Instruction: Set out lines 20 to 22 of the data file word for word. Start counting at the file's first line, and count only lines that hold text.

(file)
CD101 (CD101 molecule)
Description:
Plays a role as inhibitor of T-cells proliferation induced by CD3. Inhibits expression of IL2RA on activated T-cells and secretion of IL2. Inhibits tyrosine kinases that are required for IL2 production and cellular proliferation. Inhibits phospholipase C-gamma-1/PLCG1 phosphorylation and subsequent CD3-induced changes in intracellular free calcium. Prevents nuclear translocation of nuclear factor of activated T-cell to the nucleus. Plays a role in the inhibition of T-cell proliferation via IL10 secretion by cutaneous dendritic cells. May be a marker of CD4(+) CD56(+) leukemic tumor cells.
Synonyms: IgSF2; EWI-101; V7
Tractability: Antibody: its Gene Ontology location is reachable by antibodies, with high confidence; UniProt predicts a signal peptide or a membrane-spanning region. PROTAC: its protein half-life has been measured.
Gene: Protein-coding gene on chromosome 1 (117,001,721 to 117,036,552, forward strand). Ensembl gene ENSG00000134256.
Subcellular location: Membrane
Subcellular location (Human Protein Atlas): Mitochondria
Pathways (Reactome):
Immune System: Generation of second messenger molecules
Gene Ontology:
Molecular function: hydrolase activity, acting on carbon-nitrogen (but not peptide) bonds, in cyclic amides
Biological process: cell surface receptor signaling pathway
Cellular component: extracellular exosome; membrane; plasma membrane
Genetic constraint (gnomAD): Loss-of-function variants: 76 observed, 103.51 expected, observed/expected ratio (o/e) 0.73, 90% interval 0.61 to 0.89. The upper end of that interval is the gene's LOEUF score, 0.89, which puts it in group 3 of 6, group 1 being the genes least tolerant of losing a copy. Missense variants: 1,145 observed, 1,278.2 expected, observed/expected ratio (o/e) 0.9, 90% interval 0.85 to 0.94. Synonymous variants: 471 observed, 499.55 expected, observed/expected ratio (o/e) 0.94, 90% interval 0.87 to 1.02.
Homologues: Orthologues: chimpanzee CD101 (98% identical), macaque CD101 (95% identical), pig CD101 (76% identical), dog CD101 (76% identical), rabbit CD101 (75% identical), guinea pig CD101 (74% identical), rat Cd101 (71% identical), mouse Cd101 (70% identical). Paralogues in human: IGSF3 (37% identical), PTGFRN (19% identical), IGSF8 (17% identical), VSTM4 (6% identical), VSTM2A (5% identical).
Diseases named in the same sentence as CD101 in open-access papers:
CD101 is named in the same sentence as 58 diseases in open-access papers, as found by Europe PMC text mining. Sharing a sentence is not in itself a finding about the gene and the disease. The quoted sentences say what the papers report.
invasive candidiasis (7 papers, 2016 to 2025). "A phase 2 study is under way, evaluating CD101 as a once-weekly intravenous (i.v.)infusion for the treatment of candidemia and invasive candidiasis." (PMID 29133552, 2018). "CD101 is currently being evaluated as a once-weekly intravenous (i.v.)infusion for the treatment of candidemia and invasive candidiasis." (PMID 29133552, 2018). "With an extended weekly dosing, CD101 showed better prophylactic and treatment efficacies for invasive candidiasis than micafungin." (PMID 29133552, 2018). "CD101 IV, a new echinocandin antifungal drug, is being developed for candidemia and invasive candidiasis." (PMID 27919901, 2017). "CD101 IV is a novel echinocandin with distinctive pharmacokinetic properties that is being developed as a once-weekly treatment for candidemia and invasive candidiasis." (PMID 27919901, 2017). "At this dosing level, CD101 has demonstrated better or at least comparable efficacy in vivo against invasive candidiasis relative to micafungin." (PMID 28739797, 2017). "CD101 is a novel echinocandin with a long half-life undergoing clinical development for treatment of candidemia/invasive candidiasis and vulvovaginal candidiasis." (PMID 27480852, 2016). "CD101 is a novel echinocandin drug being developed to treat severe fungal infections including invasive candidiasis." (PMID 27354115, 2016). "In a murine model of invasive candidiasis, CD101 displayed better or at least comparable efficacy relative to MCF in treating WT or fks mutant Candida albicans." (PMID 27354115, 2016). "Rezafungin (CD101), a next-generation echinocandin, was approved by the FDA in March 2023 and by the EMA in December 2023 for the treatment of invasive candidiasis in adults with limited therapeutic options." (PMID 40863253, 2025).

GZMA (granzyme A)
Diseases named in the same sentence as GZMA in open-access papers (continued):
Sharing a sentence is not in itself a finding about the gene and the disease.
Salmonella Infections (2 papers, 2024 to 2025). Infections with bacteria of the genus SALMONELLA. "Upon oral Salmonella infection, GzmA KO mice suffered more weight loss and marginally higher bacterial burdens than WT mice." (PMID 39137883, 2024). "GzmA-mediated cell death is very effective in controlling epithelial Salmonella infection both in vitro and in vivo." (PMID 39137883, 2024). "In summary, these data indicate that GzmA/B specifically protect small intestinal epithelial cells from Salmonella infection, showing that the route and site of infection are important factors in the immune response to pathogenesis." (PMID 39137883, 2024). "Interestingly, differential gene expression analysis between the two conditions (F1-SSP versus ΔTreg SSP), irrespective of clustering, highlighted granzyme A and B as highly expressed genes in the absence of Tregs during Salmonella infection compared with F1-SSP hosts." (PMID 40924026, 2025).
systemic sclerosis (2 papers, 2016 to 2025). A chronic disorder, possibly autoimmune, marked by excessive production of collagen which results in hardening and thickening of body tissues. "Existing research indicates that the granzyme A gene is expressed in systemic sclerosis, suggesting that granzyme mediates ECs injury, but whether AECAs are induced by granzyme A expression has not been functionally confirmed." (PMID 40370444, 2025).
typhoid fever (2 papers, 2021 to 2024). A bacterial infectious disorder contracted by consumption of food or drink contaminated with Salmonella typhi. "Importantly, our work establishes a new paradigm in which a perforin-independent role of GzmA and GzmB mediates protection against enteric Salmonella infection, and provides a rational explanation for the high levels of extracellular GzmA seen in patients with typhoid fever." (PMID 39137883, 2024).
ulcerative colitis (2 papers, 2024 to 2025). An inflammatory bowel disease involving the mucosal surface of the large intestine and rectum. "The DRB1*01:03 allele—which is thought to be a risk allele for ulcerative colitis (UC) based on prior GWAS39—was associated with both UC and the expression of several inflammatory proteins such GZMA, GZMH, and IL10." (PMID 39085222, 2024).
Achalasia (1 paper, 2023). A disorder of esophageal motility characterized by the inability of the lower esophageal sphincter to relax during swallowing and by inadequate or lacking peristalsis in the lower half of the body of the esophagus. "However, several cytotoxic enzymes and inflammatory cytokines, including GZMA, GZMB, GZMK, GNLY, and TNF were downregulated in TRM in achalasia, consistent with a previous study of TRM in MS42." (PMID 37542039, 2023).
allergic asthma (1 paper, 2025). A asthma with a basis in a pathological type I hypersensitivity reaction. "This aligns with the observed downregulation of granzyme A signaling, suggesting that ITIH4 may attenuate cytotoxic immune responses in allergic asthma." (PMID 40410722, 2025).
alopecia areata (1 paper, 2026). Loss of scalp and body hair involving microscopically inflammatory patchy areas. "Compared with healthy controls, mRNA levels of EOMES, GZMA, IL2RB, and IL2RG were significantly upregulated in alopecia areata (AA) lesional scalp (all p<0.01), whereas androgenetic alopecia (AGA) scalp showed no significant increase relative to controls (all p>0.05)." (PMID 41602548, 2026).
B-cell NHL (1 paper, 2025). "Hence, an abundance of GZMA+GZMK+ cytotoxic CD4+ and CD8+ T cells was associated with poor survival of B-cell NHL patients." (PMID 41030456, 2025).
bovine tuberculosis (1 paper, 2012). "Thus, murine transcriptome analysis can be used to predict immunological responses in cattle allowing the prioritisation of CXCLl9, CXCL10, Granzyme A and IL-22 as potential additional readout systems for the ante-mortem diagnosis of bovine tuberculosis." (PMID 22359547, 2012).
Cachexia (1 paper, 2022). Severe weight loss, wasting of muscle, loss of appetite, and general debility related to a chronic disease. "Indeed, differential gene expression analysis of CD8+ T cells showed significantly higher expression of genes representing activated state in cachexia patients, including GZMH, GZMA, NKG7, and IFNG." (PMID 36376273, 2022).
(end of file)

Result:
GZMA (granzyme A)
Diseases named in the same sentence as GZMA in open-access papers (continued):
Sharing a sentence is not in itself a finding about the gene and the disease.